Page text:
The Motion Picture Association of America's (MPAA) ratings board is getting tough on smoking in film.

Until now the ratings board has regarded sex, violence, adult language and illegal smoking among teens as the elements most likely to incur its wrath.

However, an edict delivered today stressed than all depiction of smoking that glamourises the act, or films that contain pervasive smoking outside 'an historic or other mitigating context', may warrant a harsher certification.

'Clearly, smoking is increasingly an unacceptable behaviour in our society,' MPAA chairman and chief executive officer Dan Glickman said. 'This action is an extension of our current practice of factoring under-age smoking into the rating of films. Now, all smoking will be a consideration in the rating process.'

'Three questions will have particular weight for our rating board when considering smoking in a film: Is the smoking pervasive' Does the film glamourise smoking' And, is there an historic or other mitigating context' Additionally, when a film's rating is affected by the depiction of smoking, that rating will now include phrases such as 'glamourised smoking' or 'pervasive smoking.' '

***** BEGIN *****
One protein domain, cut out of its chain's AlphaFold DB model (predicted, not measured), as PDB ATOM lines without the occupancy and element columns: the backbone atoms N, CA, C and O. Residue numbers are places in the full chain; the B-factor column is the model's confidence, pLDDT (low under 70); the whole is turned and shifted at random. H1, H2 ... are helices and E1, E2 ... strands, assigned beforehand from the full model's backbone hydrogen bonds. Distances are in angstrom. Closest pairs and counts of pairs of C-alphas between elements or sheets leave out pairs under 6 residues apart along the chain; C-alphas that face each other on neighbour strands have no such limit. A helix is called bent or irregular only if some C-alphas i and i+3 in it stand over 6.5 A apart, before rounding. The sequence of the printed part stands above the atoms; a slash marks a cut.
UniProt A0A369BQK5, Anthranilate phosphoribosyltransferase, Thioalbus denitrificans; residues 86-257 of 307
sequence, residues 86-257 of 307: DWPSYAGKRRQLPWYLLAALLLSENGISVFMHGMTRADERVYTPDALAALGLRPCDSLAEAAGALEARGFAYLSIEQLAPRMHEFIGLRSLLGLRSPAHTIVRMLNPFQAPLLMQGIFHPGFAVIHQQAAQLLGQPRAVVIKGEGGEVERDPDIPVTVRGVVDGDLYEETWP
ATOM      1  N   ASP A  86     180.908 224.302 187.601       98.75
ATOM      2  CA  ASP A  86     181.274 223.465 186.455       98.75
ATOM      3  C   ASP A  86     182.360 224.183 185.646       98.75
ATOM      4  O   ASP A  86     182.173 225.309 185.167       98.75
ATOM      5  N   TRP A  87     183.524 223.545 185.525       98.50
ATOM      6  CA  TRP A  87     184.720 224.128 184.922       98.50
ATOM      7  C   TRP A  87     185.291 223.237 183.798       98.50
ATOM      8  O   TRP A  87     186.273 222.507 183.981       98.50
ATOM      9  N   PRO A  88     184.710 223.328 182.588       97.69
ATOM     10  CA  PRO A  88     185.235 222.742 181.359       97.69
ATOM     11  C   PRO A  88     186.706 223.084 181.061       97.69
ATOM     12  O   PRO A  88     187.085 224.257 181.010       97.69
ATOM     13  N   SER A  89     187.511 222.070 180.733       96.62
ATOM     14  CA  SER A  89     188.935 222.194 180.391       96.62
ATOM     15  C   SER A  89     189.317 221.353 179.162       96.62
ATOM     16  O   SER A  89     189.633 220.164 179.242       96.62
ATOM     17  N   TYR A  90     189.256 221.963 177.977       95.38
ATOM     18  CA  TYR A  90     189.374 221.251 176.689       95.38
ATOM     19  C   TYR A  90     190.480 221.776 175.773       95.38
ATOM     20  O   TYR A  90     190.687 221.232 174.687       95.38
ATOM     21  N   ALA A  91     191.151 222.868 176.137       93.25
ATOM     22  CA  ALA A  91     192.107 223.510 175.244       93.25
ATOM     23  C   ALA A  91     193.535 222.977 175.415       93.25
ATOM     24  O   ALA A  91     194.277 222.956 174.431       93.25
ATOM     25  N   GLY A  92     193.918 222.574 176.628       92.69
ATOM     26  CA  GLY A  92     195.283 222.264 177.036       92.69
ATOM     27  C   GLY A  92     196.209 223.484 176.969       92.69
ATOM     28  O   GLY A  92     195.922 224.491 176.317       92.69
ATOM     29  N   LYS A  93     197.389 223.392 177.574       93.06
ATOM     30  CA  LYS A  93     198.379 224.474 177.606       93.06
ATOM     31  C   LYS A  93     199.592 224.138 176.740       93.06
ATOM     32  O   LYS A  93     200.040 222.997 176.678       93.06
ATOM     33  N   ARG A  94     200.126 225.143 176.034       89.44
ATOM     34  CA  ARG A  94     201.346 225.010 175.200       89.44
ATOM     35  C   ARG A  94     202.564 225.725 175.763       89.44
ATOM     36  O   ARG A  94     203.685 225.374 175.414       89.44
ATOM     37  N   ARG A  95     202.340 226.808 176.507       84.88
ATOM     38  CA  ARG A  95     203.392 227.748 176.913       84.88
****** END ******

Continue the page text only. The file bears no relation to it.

Glickman added that from July 2004 to July 2006 the percentage of films that included 'even a fleeting glimpse' of smoking dropped from 60% to 52%. Of those films, 75% received an R rating for other factors.